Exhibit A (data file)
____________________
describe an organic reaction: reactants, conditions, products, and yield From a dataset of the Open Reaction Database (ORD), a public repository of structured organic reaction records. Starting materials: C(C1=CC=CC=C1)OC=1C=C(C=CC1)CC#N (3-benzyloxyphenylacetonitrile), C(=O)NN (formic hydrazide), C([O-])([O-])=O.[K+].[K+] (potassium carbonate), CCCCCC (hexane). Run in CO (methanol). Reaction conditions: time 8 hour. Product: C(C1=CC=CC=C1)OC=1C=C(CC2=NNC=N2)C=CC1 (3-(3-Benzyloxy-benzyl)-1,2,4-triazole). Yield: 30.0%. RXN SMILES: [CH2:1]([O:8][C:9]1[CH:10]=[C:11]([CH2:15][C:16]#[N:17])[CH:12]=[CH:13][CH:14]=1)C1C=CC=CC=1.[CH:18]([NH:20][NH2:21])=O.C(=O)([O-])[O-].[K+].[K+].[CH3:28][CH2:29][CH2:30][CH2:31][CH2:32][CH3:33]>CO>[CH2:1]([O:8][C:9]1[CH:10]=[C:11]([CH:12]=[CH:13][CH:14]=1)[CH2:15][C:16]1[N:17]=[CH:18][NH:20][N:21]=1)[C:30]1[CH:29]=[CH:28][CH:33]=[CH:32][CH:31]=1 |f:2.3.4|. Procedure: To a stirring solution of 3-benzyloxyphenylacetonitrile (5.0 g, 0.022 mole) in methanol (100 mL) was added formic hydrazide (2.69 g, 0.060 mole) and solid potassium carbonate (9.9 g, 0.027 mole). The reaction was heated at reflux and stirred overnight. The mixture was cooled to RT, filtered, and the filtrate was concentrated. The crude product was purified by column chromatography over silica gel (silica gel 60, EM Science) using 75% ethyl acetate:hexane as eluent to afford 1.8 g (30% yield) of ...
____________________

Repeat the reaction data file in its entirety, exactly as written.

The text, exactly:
describe an organic reaction: reactants, conditions, products, and yield From a dataset of the Open Reaction Database (ORD), a public repository of structured organic reaction records. Starting materials: C(C1=CC=CC=C1)OC=1C=C(C=CC1)CC#N (3-benzyloxyphenylacetonitrile), C(=O)NN (formic hydrazide), C([O-])([O-])=O.[K+].[K+] (potassium carbonate), CCCCCC (hexane). Run in CO (methanol). Reaction conditions: time 8 hour. Product: C(C1=CC=CC=C1)OC=1C=C(CC2=NNC=N2)C=CC1 (3-(3-Benzyloxy-benzyl)-1,2,4-triazole). Yield: 30.0%. RXN SMILES: [CH2:1]([O:8][C:9]1[CH:10]=[C:11]([CH2:15][C:16]#[N:17])[CH:12]=[CH:13][CH:14]=1)C1C=CC=CC=1.[CH:18]([NH:20][NH2:21])=O.C(=O)([O-])[O-].[K+].[K+].[CH3:28][CH2:29][CH2:30][CH2:31][CH2:32][CH3:33]>CO>[CH2:1]([O:8][C:9]1[CH:10]=[C:11]([CH:12]=[CH:13][CH:14]=1)[CH2:15][C:16]1[N:17]=[CH:18][NH:20][N:21]=1)[C:30]1[CH:29]=[CH:28][CH:33]=[CH:32][CH:31]=1 |f:2.3.4|. Procedure: To a stirring solution of 3-benzyloxyphenylacetonitrile (5.0 g, 0.022 mole) in methanol (100 mL) was added formic hydrazide (2.69 g, 0.060 mole) and solid potassium carbonate (9.9 g, 0.027 mole). The reaction was heated at reflux and stirred overnight. The mixture was cooled to RT, filtered, and the filtrate was concentrated. The crude product was purified by column chromatography over silica gel (silica gel 60, EM Science) using 75% ethyl acetate:hexane as eluent to afford 1.8 g (30% yield) of ...